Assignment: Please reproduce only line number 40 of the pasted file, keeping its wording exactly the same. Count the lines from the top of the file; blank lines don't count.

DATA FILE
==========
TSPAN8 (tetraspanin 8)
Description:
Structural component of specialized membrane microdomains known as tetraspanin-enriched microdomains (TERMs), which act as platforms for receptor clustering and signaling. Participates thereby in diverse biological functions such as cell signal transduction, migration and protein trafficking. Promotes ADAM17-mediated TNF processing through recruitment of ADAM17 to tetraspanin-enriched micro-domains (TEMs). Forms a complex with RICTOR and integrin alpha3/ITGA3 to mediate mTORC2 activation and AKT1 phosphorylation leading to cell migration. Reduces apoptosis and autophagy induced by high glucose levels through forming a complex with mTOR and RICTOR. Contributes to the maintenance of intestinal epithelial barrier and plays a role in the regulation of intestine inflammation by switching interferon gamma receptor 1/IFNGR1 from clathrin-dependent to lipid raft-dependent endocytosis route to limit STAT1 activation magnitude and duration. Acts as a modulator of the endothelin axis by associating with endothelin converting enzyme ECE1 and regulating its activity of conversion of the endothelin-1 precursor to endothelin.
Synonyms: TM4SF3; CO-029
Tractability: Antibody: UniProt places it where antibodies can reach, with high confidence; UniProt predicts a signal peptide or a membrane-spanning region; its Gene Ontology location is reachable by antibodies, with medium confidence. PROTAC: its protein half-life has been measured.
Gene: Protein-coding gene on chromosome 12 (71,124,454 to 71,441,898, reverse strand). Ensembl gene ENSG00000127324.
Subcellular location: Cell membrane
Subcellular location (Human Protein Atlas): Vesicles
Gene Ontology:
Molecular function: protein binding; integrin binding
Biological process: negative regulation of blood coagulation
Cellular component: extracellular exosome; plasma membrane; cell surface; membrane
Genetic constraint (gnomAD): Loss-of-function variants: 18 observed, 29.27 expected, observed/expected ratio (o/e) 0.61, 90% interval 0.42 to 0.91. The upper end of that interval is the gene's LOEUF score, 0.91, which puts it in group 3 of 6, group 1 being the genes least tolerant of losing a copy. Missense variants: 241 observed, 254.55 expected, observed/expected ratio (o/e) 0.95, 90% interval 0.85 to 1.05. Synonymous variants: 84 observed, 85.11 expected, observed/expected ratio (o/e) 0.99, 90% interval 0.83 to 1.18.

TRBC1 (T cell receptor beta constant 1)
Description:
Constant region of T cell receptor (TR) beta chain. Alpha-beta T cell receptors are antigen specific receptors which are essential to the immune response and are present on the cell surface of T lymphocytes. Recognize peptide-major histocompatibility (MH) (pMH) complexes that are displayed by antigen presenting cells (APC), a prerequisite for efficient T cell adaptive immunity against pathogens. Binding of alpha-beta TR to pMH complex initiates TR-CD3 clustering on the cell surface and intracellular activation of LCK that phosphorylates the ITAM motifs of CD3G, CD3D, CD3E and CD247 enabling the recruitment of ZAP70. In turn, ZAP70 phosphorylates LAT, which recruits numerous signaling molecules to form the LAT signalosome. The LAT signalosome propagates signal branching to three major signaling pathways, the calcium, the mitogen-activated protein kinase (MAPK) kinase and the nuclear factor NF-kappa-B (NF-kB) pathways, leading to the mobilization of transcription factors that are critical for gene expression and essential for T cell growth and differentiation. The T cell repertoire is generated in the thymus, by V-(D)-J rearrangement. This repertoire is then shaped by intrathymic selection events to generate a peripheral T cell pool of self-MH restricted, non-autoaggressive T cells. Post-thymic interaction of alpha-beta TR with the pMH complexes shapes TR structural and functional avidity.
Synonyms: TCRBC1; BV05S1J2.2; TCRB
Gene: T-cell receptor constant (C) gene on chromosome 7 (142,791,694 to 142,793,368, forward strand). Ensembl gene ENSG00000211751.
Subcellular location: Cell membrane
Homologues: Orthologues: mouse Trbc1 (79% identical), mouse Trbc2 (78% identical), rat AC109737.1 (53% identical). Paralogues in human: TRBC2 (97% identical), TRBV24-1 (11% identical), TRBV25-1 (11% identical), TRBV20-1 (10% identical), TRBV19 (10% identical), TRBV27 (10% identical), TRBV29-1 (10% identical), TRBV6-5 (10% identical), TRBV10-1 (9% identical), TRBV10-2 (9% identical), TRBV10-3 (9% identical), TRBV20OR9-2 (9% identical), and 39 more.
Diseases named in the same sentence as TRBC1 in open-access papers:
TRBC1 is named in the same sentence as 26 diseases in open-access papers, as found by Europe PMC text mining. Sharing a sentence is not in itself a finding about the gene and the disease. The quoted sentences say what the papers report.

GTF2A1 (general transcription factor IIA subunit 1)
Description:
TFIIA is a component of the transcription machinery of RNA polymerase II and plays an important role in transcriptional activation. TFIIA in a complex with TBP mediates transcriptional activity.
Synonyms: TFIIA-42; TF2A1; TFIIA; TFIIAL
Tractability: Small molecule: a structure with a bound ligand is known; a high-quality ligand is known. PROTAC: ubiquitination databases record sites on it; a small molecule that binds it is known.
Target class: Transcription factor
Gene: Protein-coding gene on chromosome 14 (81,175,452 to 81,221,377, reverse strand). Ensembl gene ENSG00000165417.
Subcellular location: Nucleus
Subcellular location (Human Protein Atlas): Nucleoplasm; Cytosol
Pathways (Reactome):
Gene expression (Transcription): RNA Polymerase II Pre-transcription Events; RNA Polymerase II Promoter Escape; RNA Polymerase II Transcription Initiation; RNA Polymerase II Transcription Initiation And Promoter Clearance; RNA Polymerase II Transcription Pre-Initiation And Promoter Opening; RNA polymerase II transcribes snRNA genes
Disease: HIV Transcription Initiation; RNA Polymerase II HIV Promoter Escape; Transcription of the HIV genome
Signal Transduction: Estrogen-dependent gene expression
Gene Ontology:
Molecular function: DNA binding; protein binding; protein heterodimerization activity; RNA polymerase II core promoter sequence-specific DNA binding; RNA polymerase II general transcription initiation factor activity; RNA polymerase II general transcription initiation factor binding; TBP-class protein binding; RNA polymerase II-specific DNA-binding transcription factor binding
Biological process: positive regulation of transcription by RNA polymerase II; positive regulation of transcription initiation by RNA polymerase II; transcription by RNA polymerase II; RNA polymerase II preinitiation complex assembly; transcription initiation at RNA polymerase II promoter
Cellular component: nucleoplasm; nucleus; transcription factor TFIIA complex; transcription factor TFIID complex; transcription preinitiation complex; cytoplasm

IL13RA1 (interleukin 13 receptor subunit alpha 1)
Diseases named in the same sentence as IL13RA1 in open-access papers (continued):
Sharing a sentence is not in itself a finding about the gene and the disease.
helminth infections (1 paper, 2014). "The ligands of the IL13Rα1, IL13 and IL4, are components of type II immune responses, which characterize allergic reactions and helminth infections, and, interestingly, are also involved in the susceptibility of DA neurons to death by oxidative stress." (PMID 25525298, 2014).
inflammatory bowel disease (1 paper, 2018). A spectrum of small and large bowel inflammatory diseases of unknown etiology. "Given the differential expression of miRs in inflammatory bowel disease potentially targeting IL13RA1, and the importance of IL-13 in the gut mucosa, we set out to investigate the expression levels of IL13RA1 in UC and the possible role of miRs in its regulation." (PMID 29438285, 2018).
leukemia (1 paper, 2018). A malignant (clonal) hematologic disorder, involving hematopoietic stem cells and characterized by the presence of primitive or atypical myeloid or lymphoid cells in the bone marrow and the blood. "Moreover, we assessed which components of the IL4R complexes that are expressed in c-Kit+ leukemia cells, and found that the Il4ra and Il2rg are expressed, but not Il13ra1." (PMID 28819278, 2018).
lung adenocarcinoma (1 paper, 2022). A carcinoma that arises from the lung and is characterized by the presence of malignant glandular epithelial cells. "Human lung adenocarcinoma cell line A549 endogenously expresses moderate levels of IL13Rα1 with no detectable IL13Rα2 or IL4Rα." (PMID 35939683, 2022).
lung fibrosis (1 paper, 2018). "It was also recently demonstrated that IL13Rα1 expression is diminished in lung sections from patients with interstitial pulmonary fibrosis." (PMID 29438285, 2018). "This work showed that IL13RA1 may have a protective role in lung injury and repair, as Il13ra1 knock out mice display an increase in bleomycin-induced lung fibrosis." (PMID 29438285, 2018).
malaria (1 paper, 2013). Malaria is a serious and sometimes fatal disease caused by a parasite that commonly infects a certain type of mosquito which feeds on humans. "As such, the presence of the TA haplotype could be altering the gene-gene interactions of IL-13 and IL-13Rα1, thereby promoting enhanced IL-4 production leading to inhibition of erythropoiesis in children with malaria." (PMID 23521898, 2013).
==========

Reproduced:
IL13RA1 (interleukin 13 receptor subunit alpha 1)